Ordering Bodies: Hilary Matfess – Yale University – The Relationship Between Women’s Participation in Rebellion and Sexual Violence in War
In this article, I articulate and test a new theory about the relationship between womenâs participation in rebel groups and rebelsâ patterns of sexual violence. I assert that women in armed groups are associated with a greater likelihood of sexual violence, a wider repertoire of sexual violence, and a more widespread practice of sexual violence. I assert that this relationship is driven by the presence of women within rebel groups incentivizing the establishment of Â âregulatory sexual violenceâ (meaning policies and practices developed by armed groups in order to establish and maintain wartime hierarchies) and the socialization of women into practicing and supporting sexual violence in order to maintain or advance their position within rebel groups. Unlike previous studies, this theory and quantitative assessment considers womenâs participation in non-combat positions and the forms and prevalence of the rebelsâ practice of sexual violence.Â
I test the predictions generated by this theory on a new dataset regarding womenâs participation in non-combat positions in rebel groups, the Womenâs Work in War dataset, or W3. This cross-national quantiative analysis validates this theory of wartime sexual violence, finding that womenâs participation in both combat and non-combat positions increases the likelihood that rebels engage in any sexual violence, heigthens the prevalence of this violence, and contributes to a wider repertoire of forms of sexual violence the rebels engage in. These findings are robust to the inclusion of measures of conflict duration, rebel ideology, womenâs pre-conflict status, and whether the rebels practiced forced recruitment.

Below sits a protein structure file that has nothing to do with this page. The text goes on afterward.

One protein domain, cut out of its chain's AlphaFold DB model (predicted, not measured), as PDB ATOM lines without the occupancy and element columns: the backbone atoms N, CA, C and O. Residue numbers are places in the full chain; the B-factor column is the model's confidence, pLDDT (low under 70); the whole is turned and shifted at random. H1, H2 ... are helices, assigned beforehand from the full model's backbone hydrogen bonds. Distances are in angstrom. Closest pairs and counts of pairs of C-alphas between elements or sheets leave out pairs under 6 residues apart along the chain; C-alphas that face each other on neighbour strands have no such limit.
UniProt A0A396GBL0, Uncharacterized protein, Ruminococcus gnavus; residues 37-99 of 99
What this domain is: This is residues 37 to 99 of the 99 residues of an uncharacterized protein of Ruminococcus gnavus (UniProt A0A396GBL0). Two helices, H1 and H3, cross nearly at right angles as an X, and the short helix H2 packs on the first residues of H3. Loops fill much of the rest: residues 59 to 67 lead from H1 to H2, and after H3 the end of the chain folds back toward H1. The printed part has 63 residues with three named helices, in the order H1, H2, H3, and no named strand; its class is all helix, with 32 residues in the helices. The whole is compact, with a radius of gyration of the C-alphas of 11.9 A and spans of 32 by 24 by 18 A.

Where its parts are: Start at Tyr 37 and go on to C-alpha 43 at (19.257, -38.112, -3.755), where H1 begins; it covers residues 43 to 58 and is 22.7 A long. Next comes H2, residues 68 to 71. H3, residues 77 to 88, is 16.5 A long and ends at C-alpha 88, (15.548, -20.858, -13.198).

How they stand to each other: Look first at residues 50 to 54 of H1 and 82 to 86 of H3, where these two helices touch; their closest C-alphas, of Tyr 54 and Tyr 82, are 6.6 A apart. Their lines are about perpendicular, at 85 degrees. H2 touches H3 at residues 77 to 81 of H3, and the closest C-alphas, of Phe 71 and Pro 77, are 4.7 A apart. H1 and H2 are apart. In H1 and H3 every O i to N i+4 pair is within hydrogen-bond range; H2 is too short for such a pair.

Speaker bio:Â Â Hilary Matfess is aÂ PhD candidate in Yale University’s Political Science Department and a 2020-2021 United States Institute for Peace (USIP) Peace Scholar Fellow. I also work as a Senior Research Associate at the Center for Global Impact.
In 2015, she graduated with an MA in International Economics and African Studies from Johns Hopkins SAIS.Â Her research is at the intersection of security, gender, and governance, with a focus on sub-Saharan Africa. She has conducted field work in Tanzania, Rwanda, Nigeria, Uganda, and Ethiopia. Her work has been published in International Security, Security Studies, Stability, Studies in Conflict and Terrorism, and African Studies Review. She has previously worked as a research analyst for the Armed Conflict Location and Event Data Project (ACLED), the National Defense University, and the Institute for Defense Analyses. As a freelance journalist, sheÂ has been published by Newsweek, IRIN, and Foreign Affairs, among others. Her first book, Women and the War on Boko Haram, was published in 2017 with Zed Publishers.Â
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